· 3 min read · Features

Leaders need to transform from parents to peers

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The way most companies are organised inevitably leads to employee infantilisation

Consider the essence of the dominant organisational model, aka the hierarchical bureaucracy: 1) Higher-ups whose job is to instruct subordinates on how to work and then to control them, hence the hierarchy. 2) Procedures these higher-ups put in place to save time instead of repeating the same instructions over and over, hence the bureaucracy.

The message implicitly broadcasted to employees with these instructions and procedures is simple: 'You can’t do this thing on your own. Neither can you be trusted to do what you are instructed well without supervision.'

Psychologists know that when facing such 'parents' a 'child' reverts either to compliance ('just tell me what I must do and I will do it') or to rebellion ('I’ll make you regret your order').

Because performance rarely accompanies these childish behaviours, companies correct them in the only way they know: with more layers and procedures. Understandably, these lead to even more employee infantilisation, until the company is stuck in the grind. Then it proceeds with some kind of delayering and downsizing change project, which buys it some time. Or it is simply slowly crumbling under its own bureaucratic and hierarchical weight, which takes time too.

Meanwhile, the majority of employees continue in their nine to five mode, if not worse. According to a 2017 Gallup survey 68% of UK employees are disengaged in their organisations – the 'yes men' – while 21% are actively disengaged – the rebels. The collateral damage of the actively disengaged employees is estimated by Gallup to cost the UK £84.3 billion to £87.2 billion each year in lost productivity. But there is more. According to research, between 75% and 90% of visits to general practitioners are somatisations of work stress, of which the primary cause is the lack of control over one’s task. Think of the costs to the NHS.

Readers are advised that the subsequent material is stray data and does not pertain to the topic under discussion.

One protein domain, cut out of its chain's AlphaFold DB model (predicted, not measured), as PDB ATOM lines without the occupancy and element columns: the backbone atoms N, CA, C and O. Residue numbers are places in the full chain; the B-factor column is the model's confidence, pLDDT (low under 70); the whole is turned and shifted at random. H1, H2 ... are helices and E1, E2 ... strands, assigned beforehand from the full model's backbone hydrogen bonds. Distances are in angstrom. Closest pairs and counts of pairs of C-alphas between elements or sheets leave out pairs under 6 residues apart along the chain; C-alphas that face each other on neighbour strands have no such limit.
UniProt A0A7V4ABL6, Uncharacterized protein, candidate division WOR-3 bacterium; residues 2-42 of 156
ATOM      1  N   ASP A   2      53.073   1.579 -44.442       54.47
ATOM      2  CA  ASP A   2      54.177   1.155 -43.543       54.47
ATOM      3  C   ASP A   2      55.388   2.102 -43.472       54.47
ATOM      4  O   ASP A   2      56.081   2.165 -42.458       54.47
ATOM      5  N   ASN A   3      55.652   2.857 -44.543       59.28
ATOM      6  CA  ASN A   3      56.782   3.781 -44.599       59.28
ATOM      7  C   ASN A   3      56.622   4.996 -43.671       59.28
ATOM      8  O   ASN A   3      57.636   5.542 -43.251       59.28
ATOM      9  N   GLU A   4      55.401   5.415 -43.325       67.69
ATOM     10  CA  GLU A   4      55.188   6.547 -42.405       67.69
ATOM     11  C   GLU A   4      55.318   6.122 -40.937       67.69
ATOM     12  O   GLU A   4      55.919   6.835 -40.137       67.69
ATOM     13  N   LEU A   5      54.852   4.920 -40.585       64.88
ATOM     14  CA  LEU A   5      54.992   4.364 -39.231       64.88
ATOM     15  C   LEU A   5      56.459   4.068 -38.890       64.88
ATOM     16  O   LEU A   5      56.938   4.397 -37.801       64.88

This is a sad state of affairs and companies feel it. Increasingly popular wellbeing programmes alleviate some of the symptoms and make work conditions more bearable. Yet meditation or organic food to work stress are like aspirin to a fever: they decrease the symptoms but are not a remedy. It’s the disease that needs to be addressed.

The corporate liberation movement – involving hundreds of companies and public sector institutions in Europe, such as Airbus, Decathlon, Michelin, French Social Security and several Belgian ministries – is doing just that. A liberated or freedom-based company is one where the majority of employees enjoy complete freedom and responsibility to take any action that they decide is best for the company’s vision. In other words, liberated companies have unleashed previously-stifled employee initiative and potential.

As a result these employees go to work not because they have to but because they want to, and once there they do the best they possibly can. Some of the companies that use Gallup’s guidance reach 70% engagement – the typical level for liberated companies.

The Belgian Ministry of Transportation entered corporate liberation in 2014. Last week I was sitting next to its HRD before a presentation and he told me its liberation has attained a level where he doesn’t have to be there for the ministry to run smoothly. It was 3:20pm. Suddenly he received an email: 'To all employees – There is a severe fire at an industrial plant around Brussels causing major train delays from the main railway station all afternoon. If you are concerned please leave work ASAP to reach home on time.' The HRD commented: “Three years ago I would be summoned back to an executive emergency meeting to handle the situation. Today it’s the leader who was the first to receive the fire information, who took the initiative to warn all the employees, and to suggest they leave."

He further explained that teams in his ministry decide their schedules, place of work, and how they accomplish their tasks. In other words, they are not sitting in the office waiting for orders and asking permission for anything. And since they behave as grown-ups, naturally, there are no more parents around either. Former executives became leaders in service of their teams; as the ministry now doesn’t have ranks or titles (including the HR director, who considers himself a facilitator providing orientations rather than an executive).

Employees themselves take the initiative and responsibility for what’s best for the ministry’s operations. In comparison to the past these operations are far more effective and more in the interest of the transportation companies and the Belgians using their services.

This is not a surprise. Employees who are treated like grown-ups by their servant leaders carry it over to those they serve. Everyone gains from transforming an organisation from one of parents to one of peers.

Isaac Getz is a professor at ESCP EUROPE Business School, and author of Freedom, Inc.